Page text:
Oh? She’s Down Under? No wonder she missed the lesson on Thursday, lucky girl. No, thanks…not really craving for anything from there. How long will she be there? The full three weeks? Goodie!!! One less to mark… Hehehehehehe!!!!!😀

  5. Happy Gawai.. I’m still stuck in KL.. 😦

    I sent my friend off at the Sibu airport last night. Goodness gracious, the crowd!!! Both departure and arrival…and the cars all illegally parked…so congested. Must remember never to travel during festive holidays.

  6. SELAMAT HARI GAWAI DAYAK, Gayu Guru Gerai Nyamai, Chelap Lindap Lantang Senang Nguan Menua! I’m new to this greeting 😀

    And you’re Sarawakian. See! Didn’t I just say that earlier? Tsk! Tsk! Young people these days! *shakes head…

  7. Happy Gawai! 😀

    Not going back this week coz will be going back in 2-3 weeks time so didn’t take leave. Besides, got some important things to settle first, will tell you more when I go back 😀

    Heard from my mom that a lot of her friends are driving over to Kuching yesterday. Hahaha!!! Be careful on the road these few days, always got drunk people wandering on the highway wan. Almost knocked a few down last year when we were driving back to and fro Sibu.

    Ya…some minister also got involved in a serious accident, it seems. Lucky don’t need another by-election!!! Oh? What important things? Now I’m so curious… Can’t wait!!!

  8. Let’s so check out the Kumangs!
    =D

    You could have stayed back in Katibas and join in the festivities! I used to do that when I was in Kanowit – at Rantau Kemeding.

  9. Unfortunately, there is no Gawai celebrations here (no tuak either) but Wesak is big over here. 🙂

    No tuak! Consider that a blessing in disguise…or you’d be stoned for sure! Hahahahahaha!!!

  10. There will be a time in the future that I will be able to see that festivel. Thanks for broadcasting about it in the world STP.

    Welcome. my friend. Sarawak and Sabah welcome you… Btw, I did hear that it can be very very cheap to fly Air Asia from Clarks to Kota Kinabalu (Sabah) return. Maybe you can check it out on their website…

  11. I am celebrating Kaamatan here in Sabah with colleagues here today and also tomorrow. On the 2nd I shall be back to Sarawak for Gawai.

    Hehe… people work smart!

    Have fun! Not getting Chris to join you there? Schools on holiday already…Three weeks!!! @@

  12. morning STP!! hey no worry i knew all this! =D Happy Hari Gawai to u! =D

    Good! Good! Pat! Pat! *pat on the head… Hahahahaha!!!! I wonder if you used my books when you were in Form 4 and Form 5 – a lot of schools in Sabah did…and I used to fly over to give talks to teachers and students.

  13. Wake up in the early morning and saw all these foods…i will hungry til pant drop! haha

    Pants drop? Where? Where? @@….. Hahahahaha!!! Where got? This post…no food leh? Pretty women only… 😀

  14. Happy Harvest Festival! Hari Keamatan! This is the one day I’m jealous of you guys for the holiday! LOL!

    Hah!!! Eat your heart out! Holiday on Friday plus the weekend and if they take today off, tomorrow and Wednesday holiday again…and they will be back to work for two days and then weekend again. So nice! *rubs it in… Hahahahaha!!!! 😀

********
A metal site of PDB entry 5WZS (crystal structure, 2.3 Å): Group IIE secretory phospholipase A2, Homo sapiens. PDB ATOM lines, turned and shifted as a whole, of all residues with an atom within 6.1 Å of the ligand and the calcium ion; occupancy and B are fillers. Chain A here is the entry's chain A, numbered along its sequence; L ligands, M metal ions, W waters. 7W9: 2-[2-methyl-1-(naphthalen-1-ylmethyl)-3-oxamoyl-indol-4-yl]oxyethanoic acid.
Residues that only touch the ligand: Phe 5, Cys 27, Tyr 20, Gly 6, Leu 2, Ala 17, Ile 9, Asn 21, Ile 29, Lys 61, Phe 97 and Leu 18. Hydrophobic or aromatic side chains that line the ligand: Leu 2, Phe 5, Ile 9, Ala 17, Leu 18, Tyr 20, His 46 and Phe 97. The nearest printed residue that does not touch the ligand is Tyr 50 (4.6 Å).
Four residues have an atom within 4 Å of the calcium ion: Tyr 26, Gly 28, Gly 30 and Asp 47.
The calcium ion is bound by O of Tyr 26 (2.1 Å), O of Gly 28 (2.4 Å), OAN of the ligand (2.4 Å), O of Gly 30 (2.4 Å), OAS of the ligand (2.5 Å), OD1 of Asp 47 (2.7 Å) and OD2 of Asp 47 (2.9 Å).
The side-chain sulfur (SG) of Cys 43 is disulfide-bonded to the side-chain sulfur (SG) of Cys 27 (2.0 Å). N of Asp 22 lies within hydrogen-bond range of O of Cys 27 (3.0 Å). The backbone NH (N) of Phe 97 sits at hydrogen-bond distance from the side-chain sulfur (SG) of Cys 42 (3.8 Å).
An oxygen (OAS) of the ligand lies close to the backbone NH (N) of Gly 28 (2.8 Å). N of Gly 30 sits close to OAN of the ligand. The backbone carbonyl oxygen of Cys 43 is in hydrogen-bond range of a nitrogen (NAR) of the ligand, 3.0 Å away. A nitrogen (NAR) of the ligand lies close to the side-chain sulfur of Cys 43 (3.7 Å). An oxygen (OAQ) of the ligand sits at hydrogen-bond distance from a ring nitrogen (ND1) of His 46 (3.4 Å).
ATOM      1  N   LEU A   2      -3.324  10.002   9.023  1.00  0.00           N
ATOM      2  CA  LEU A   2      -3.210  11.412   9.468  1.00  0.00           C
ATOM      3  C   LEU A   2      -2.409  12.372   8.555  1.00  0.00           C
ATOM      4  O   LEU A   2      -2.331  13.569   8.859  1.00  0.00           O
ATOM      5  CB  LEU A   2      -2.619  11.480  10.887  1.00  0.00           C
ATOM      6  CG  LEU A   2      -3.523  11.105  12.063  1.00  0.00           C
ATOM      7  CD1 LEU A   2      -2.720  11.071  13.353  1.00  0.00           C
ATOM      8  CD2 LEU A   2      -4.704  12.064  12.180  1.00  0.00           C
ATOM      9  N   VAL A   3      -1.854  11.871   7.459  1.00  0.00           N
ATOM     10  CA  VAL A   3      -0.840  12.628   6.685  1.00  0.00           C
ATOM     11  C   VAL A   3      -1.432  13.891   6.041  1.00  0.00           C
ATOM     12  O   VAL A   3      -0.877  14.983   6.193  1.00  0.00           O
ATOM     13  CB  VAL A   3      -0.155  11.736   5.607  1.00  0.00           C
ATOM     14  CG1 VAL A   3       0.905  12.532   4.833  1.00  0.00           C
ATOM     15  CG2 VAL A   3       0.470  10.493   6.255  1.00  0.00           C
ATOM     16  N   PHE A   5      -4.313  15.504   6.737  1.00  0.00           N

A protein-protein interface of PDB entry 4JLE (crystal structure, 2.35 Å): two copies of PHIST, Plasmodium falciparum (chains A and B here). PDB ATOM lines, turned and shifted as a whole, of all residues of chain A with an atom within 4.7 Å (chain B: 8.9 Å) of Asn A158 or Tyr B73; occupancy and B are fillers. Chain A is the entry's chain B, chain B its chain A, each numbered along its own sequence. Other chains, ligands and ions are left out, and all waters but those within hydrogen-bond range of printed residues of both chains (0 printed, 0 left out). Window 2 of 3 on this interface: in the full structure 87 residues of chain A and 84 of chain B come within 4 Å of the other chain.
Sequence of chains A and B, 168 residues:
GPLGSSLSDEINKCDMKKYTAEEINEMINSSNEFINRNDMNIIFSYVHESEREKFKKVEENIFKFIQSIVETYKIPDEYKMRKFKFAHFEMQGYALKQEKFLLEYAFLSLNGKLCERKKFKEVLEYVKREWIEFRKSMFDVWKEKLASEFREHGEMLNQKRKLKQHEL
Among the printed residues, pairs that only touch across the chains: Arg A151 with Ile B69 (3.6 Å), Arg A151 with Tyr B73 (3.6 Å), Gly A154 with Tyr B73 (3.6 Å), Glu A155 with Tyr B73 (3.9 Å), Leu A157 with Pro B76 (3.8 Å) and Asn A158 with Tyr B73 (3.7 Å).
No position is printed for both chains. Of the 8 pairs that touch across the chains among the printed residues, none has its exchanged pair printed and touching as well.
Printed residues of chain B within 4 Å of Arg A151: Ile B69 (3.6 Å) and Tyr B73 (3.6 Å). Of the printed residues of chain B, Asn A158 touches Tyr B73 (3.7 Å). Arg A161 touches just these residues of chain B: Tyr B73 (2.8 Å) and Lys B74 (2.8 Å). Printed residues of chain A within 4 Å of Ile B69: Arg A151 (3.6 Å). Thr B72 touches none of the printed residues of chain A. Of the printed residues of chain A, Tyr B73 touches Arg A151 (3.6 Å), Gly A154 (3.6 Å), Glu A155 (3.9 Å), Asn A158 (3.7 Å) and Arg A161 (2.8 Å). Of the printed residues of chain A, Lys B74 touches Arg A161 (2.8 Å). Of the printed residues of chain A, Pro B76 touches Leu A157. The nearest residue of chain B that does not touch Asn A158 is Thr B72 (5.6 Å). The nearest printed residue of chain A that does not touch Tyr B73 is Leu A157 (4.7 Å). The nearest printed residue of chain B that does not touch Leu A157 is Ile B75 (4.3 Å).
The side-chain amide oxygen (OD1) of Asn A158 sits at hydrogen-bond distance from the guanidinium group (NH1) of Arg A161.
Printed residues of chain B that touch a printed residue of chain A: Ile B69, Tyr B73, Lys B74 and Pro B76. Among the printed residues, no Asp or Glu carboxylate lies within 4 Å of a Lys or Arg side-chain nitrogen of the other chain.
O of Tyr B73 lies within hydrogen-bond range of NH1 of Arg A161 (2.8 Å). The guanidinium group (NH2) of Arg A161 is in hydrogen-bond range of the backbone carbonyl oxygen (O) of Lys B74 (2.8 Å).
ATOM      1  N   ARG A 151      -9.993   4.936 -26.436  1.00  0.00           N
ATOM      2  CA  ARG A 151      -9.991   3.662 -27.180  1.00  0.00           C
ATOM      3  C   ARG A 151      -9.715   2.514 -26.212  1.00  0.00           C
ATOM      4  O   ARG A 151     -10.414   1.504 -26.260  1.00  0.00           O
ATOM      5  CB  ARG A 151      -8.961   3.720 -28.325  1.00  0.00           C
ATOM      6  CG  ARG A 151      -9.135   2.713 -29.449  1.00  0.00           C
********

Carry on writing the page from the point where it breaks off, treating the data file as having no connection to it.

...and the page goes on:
15. On tuak. They all tasted different from different houses, even if it were from the one next door in the same longhouse. The good ones are so nice & smooth tasting with none of those fiery alcoholic character that it is very easy to go over your limit without you realizing it. Been there. Done that.

    Yes, the really good ones will make you want more and more…until you buckle at the knees!!! Like vodka, when it kicks…it kicks hard. Really nice too if you use to make fruit punch – and the effect’s just as strong, mind you! We also use it to cook kacang ma…but I prefer the authentic Chinese white wine.

  16. Selamat Hari Gawai. Time to go ‘yam seng’ at the longhouse….LOL!

    “Yam seng” is Chinese lah… Usually they will go, “Ooooohhaa!!!!” 😀

  17. This is what so unique about Malaysia. We so enjoy our holiday so much that we actually have several types of new year celebration. The Gregorian calendar new year, the Chinese new year, the Malay’s Hari Raya and the Dayak Gawai. This is a great country but the big fly in the ointment are the unfair policies.

    God grant me the serenity
    to accept the things I cannot change;
    courage to change the things I can;
    and wisdom to know the difference.

    Living one day at a time;
    Enjoying one moment at a time;
    Accepting hardships as the pathway to peace;
    Taking, as He did, this sinful world
    as it is, not as I would have it;
    Trusting that He will make all things right
    if I surrender to His Will;
    That I may be reasonably happy in this life
    and supremely happy with Him
    Forever in the next.
    Amen.

    -Reinhold Niebuhr-

  18. Happy Gawai to you and your missus. Enjoy the long holidays!

    Hah!!! We Cina, nor celebrating…but at least we get to enjoy the couple of days holidays. Nice! 🙂

  19. wah….i really never see dayak gawai celebration before….happy gawai celebration to u and ur family

    Chinese, not celebrating…but we can go and visit our Dayak relatives and friends in their homes or the longhouses to join in the festivities. I guess there’s nothing of the sort over at your side… 😦

  20. Happy Gawai everybody,even if you do not celebrate it, it must be acknowledge across the land of Malaysia, sadly to say, sometimes many of us still dont know what Gawai is all about.

    Yes, that’s true…and with this post in my blog, hopefully, a few will know what it is now. 🙂

  21. Oh! Pesta keamatan… 😀 Harvest festival… 😀 The girls are so pretty. I wanna wear those dress!

    You would look great in those traditional costumes – you’re so slim… 😉

    1. I will thank God profusely if the dresses din make me look like plywood. *nods*

      …or broomstick…or scarecrow… Hahahahaha!!! 😀

  22. selamat hari gawai 🙂 how i wish i can snap some photos of this festival… someday maybe?

    Come! Come around this time of the year…or come during the Borneo Cultural Festival in Sibu – lots of things to see, very colourful event. You can watch the videos on youtube…

  23. Selamat Pesta Keamataan to you too

    *points north-east…The people in Sabah are celebrating. Here, we celebrate the Gawai Festival tomorrow.

  24. hahaha she’d be here till end of this week. then she’d be coming home to write more essays lol!

    SIGH!!! I knew I do not have that kind of luck! Drats! Hahahahaha!!!! 😀

All opinions expressed in my blog are solely my own, that is my prerogative - you may or may not agree, that is yours. To each his/her own. For food and other reviews, you may email me at sibutuapui@yahoo.com